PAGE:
Deadria Farmer-Paellmann is researcher who is documenting the way contemporary corporations benefit from slavery. Many of the companies we use today initially established those profitable entities by profiting from stolen labor. For example, many of the current insurance companies began by insuring slaves, as with an 1854 Aetna policy insuring three slaves owned by Thomas Murphy of New Orleans. Farmer-Paellmann has located evidence of connections to slavery from a number of other corporations, including:
In 2000, Aetna expressed “regret for any involvement” it “may have” had in insuring slaves. Today, the company stands by that statement and says it has been able to locate “only” seven policies insuring 18 slaves. “We stood up; we apologized; we tried to do the right thing,” said Aetna spokesman Fred Laberge.
That was all a long, long time ago. Aetna apologized. Besides, what’s all this got to do with now, today? These companies built their wealth, either partially or in whole, on labor that was stolen from people who didn’t have a choice and who were never compensated for that labor.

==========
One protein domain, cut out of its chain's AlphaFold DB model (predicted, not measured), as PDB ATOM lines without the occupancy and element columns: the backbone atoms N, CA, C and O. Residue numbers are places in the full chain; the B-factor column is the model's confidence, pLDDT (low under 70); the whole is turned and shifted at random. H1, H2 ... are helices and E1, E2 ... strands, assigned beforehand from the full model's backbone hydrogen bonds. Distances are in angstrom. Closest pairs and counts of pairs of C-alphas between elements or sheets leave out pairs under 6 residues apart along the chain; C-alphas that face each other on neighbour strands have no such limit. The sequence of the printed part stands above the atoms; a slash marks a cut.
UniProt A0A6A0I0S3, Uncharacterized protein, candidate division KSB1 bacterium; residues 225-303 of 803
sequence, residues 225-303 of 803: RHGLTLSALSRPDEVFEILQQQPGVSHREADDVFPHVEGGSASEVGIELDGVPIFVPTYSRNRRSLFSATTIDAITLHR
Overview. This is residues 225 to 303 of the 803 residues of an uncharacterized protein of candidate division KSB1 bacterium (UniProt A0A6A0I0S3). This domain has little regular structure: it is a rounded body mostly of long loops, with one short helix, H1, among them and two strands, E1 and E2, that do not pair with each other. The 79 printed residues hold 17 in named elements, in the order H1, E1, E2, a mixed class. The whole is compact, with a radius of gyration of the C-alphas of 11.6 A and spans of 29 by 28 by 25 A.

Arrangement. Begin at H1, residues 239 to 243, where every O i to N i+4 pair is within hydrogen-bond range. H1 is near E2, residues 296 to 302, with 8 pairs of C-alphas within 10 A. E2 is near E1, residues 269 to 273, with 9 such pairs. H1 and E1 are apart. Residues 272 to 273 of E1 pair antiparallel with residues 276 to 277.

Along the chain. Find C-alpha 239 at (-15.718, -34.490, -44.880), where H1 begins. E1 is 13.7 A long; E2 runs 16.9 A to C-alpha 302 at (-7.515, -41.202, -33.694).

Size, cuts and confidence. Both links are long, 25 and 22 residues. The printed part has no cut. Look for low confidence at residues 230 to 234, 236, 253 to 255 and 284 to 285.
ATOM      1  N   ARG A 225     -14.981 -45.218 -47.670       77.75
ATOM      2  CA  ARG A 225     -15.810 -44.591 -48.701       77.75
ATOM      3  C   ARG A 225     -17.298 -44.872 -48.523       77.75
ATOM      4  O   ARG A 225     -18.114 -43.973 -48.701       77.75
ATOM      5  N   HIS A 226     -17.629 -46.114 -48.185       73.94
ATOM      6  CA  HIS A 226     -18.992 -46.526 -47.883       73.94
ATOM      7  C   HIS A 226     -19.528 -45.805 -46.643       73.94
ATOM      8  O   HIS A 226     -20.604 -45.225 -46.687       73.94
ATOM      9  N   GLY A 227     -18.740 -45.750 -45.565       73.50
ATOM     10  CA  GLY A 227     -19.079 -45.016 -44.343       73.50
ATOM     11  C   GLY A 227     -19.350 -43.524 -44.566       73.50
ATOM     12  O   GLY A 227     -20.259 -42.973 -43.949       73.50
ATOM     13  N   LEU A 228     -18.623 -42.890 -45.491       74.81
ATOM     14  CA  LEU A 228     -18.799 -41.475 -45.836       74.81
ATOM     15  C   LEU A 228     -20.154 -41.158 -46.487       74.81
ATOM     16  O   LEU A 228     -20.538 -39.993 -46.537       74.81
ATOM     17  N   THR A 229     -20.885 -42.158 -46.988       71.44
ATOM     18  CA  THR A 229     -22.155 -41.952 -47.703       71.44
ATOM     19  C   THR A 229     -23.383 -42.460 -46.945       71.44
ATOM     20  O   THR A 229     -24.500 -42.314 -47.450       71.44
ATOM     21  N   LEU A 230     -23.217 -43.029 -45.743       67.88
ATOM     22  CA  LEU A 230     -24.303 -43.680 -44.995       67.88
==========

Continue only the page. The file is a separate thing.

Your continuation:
These corporations with legacy-connections to slavery are not the only ones profiting from stolen labor now. For-profit corporations are making millions off of locking people up. CCA, which I’ve written about here before, and The Geo Group are among the worst offenders here.
Federal Prison Industries, also known as UNICOR, is a US-owned government corporation created in 1934 that uses penal labor from the Federal Bureau of Prisons to produce goods and services (UNICOR has no access to the commercial market but sells products and services to federal government agencies). The statistics about UNICOR’s use of prison labor, perhaps the quintessence of contemporary stolen labor, are staggering.
These U.S. federal prison labor statistics are from Prison Policy (pulled from UNICOR Annual Reports):
These wages at federal prison are criminal, and the ones at state facilities are even worse. Nevada, for example, pays inmates just .13 cents/hour for their labor.